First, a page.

Living quite close to Worcester, we often pop into the city for a walk along the river.
Worcester is a city steeped in history, where many battles have been fought.
Looking towards Diglis Lock from Diglis Bridge last week.
The River Severn was very calm, and flowing at a more normal depth, unlike the video I posted last November in a previous blog post.
About a mile from this very modern bridge is Powick Bridge, a site of one of the major battles of the English Civil War during the 17th century.
We continued over the bridge and headed towards Worcester Cathedral. The cathedral’s tower was chosen by King Charles II to watch over the Battle of Worcester.
Worcester Cathedral’s Watergate wall has dates recorded on it of the varying flood levels when the Severn has burst its banks. The highest recorded level was in 1770 (the large plaque) followed closely by March 1947.
To the right just above T’s head, is a marker (with greenery growing under it) for July 2007, the highest level in my lifetime.
The river’s normal level is at least 10-15 feet below the footpath he’s standing on.
We walked into the town, and along Friar Street, a very picturesque street full of beautiful timber framed buildings. I wonder what tales those walls could tell.
Having a while to wait before our train home, we called into King Charles House. This ancient building, which is now a pub, is one of Worcester’s most historic buildings.
I’ve never been too interested in the history of the British Monarchs, but as T, who has a great interest in the English Civil war, launched into a history lesson with the poor barman, I started to find it very interesting.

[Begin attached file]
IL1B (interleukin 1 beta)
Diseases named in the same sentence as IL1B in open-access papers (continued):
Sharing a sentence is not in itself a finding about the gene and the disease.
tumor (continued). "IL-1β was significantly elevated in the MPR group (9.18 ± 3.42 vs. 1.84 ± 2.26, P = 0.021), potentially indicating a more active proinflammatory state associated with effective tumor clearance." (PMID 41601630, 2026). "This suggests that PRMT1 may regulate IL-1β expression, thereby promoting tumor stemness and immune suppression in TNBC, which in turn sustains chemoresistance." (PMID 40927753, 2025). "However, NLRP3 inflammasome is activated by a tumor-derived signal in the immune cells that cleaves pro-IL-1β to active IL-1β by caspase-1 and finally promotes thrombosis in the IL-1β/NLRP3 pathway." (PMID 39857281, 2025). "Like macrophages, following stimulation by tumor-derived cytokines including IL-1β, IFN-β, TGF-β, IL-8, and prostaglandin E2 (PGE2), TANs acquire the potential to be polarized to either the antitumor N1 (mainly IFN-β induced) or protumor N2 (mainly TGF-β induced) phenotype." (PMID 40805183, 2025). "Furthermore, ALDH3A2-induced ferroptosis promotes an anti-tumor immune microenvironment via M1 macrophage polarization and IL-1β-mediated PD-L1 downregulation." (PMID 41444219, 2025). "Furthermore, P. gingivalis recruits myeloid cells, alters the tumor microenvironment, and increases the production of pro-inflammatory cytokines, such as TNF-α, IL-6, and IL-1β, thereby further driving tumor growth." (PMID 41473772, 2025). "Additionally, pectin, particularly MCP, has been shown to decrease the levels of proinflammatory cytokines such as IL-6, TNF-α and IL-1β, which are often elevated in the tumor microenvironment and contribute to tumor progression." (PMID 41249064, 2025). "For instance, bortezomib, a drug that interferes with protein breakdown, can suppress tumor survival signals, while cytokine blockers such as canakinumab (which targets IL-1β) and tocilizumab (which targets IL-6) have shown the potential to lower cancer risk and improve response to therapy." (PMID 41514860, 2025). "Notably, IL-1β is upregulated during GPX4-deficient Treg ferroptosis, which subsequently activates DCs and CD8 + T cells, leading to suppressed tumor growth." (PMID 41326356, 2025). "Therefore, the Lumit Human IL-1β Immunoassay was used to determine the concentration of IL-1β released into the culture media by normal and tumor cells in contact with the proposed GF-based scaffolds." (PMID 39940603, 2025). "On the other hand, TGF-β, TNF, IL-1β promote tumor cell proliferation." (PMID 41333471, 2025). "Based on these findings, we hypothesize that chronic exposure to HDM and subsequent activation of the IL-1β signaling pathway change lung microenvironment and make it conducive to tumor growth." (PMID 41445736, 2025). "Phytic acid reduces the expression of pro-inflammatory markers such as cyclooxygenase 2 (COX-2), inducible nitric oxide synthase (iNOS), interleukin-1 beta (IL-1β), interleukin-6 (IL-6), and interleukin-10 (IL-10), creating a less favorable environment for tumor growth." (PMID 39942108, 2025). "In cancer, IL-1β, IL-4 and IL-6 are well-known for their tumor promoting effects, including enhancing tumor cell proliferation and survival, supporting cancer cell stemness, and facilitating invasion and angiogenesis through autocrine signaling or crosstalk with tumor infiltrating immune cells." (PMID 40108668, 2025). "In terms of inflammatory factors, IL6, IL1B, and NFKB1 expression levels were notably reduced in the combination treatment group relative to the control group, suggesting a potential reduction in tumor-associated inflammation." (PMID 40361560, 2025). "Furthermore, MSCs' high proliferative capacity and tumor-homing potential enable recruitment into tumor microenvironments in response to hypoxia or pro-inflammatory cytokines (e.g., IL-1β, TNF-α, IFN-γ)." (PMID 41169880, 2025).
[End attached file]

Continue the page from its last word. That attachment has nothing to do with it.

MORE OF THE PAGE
King Charles House is the building from where King Charles II escaped his enemies after the Battle of Worcester in September 1651. This battle marked the end of the English Civil War, when the Royalists were defeated by Oliver Cromwell’s Parliamentarians.
The King who eventually escaped to France, first headed north towards Shropshire, then, almost doubling back on himself, headed for the south coast.
Below is a map of his route.
For anyone interested, as I’m not going to launch into a history lesson, there is some good information here.
I have often walked Sal and Jasp on the part of The Monarchs Way that passes nearby our home, without knowing the full reason for its name, but the cogs of my brain where slowly putting two and two together.
So today, we decided we’d would walk in a few more of Charles II’s footsteps.
Is this really the route he took?
If it is, according to the above map, On September 10th 1651, he would have been heading towards where I am standing on his way south.
After doing a spot of research for this post, it appears we’ve trodden in his footsteps quite recently too.
When he reached the south coast, Charmouth was another place he passed on his escape route.
I doubt he’d have had time to look for fossils though 😉
** I have added quite a few links to this post. Because of all the history involved, I felt it would make for heavy reading and may be off putting, but for anyone with an interest, they are quite informative.**